But for Celestia's sake, let's not get het up about people sprinkling a few ponyisms into their conversation when simply chatting to other MLP fans. It's not only harmless, it's actually a good thing. If you can't deal with someone saying "Morning, fillies and gentlecolts" without getting annoyed, then maybe the one taking the fandom too seriously isn't the speaker. Maybe it's you.


  1. Lendril? E nah plith a embleer lendril!

  2. Ponyisms are great; kinda makes me feel like I'm part of some kind of exclusive, secret society when I use them within the fandom. ;)

    Best not to use them outside though; would just attract unwanted attention. I have been known to use one or two accidentally, but it went unnoticed. Thankfully.

    'Brony' to me just seems kinda.. old? The fandom came up with it because they needed a name for it, back when it was new and exciting. Sort of redundant now.

    1. "Brony" is an odd one. It dates from the very, very early days on 4chan, and does feel slightly outworn at times now. Having said that, I do find it useful sometimes, as there are occasions when "fan" just isn't strong enough.

  3. Furries that refer to non-furries as "Mundanes" make me roll my eyes so hard.

    I have no issues with ponyisms in the correct context. BronyCon, for example, is the correct context. In the mall, speaking with your cashier, isn't. I mean, if that's how you want to get down, then go ahead, I guess, but it's kind of annoying for everyone else.

    But more than anything else, what bothers me is people running as fast as possible away from what the idea of a brony was right after the explosion. The whole reason I really JOINED the fandom rather than just watched the show was that there seemed to be a lot of people honestly trying to be better than they were before and to create a positive internet culture. Then at around the end of season three, it was like there was a war against this whole idea. I guess the 4chan crowd got tired of playing nice because all of a sudden anyone brought up the idea of love and toleration, the value of friendship, etc., all of these people would jump in deriding the whole thing.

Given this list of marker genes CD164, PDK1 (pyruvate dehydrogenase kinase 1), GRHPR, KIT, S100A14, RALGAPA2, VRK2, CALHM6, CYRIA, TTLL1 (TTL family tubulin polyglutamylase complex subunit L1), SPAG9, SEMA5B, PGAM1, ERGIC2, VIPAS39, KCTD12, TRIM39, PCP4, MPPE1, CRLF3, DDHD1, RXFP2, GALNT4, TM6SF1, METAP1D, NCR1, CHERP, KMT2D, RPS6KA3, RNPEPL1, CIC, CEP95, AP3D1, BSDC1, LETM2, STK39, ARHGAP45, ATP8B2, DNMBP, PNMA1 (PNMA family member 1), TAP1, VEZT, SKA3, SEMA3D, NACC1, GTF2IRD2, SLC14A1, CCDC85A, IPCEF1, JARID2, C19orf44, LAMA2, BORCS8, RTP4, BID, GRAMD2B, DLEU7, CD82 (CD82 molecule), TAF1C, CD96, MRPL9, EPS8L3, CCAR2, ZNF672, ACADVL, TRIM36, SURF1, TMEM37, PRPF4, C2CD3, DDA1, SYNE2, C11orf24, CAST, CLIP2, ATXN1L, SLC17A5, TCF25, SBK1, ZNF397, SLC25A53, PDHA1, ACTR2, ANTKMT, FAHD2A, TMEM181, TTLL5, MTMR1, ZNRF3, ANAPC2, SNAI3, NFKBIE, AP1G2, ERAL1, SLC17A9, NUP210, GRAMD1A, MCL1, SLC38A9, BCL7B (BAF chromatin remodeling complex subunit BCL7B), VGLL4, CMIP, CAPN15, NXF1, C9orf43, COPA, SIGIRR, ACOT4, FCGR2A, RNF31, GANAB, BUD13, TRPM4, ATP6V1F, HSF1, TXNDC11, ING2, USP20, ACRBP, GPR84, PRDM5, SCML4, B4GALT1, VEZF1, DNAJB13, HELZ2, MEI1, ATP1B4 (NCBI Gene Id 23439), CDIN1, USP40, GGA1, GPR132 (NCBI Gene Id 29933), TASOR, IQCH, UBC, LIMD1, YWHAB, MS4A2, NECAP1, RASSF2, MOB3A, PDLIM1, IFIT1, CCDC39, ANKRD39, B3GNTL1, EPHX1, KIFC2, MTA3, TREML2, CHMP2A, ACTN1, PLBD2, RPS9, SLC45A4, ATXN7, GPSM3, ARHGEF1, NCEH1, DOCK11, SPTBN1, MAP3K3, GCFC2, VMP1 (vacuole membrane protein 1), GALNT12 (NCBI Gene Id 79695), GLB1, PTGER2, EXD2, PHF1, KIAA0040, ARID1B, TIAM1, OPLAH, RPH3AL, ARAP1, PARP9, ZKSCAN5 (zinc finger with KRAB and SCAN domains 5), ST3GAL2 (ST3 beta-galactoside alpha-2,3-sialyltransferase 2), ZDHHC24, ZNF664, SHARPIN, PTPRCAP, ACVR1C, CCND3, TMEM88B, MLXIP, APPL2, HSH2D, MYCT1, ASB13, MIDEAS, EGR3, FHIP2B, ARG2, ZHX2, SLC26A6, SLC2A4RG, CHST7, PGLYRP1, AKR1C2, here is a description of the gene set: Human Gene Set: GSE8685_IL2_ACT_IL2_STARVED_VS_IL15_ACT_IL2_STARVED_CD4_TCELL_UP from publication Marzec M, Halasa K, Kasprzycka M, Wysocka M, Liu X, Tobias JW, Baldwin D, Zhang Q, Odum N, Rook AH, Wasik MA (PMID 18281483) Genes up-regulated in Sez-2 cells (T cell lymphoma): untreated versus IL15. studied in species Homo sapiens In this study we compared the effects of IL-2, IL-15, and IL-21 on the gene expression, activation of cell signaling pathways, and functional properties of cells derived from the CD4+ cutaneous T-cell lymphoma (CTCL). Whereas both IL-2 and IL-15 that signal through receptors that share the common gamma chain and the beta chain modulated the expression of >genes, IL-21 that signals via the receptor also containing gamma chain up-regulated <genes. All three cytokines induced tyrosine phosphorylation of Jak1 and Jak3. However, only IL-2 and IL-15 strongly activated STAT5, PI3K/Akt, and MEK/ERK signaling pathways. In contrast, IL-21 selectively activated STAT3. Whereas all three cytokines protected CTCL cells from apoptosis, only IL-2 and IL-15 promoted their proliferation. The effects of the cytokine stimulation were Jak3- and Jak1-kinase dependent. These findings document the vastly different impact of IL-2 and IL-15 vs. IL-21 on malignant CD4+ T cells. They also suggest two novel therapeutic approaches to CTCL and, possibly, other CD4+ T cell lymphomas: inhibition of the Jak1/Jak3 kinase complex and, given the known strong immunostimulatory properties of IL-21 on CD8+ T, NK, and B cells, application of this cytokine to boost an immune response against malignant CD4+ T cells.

I used to argue for keeping the dream going, but after a while I realized that I seemed like the only one. Now I feel like this is just any old fandom. That makes me sad. It seemed like bronies were really having an impact for a hot minute, but we let people talk us out of it, or maybe we got bored. I dunno, but I feel like our moment passed.

    1. Speaking as a semi-lapsed furry myself, I'm right with you on that one.

      It's hard for me to comment about the early days of the fandom, since I wasn't in it until almost the end of S2. I do remember the Twilicorn stuff, of course. That wasn't a great deal of fun, though it probably hardened me up enough that today's arguments about whether Starlight is amazing, or terrible, or occasionally even both at the same time, rather bounce off me.

      I have thought from time to time about doing an "Is this fandom really anything special?" post here. I might get round to it this year if I have some spare time. For what it's worth, my one-line answer would probably be: "Yes, but not as much as some people seem to think it is."

    2. Gah, pressed "Publish" too soon. Meant to add: if we've had one lasting effect, it's that nobody can ever again say that a kids' cartoon with a female-dominant main cast can't have wide appeal.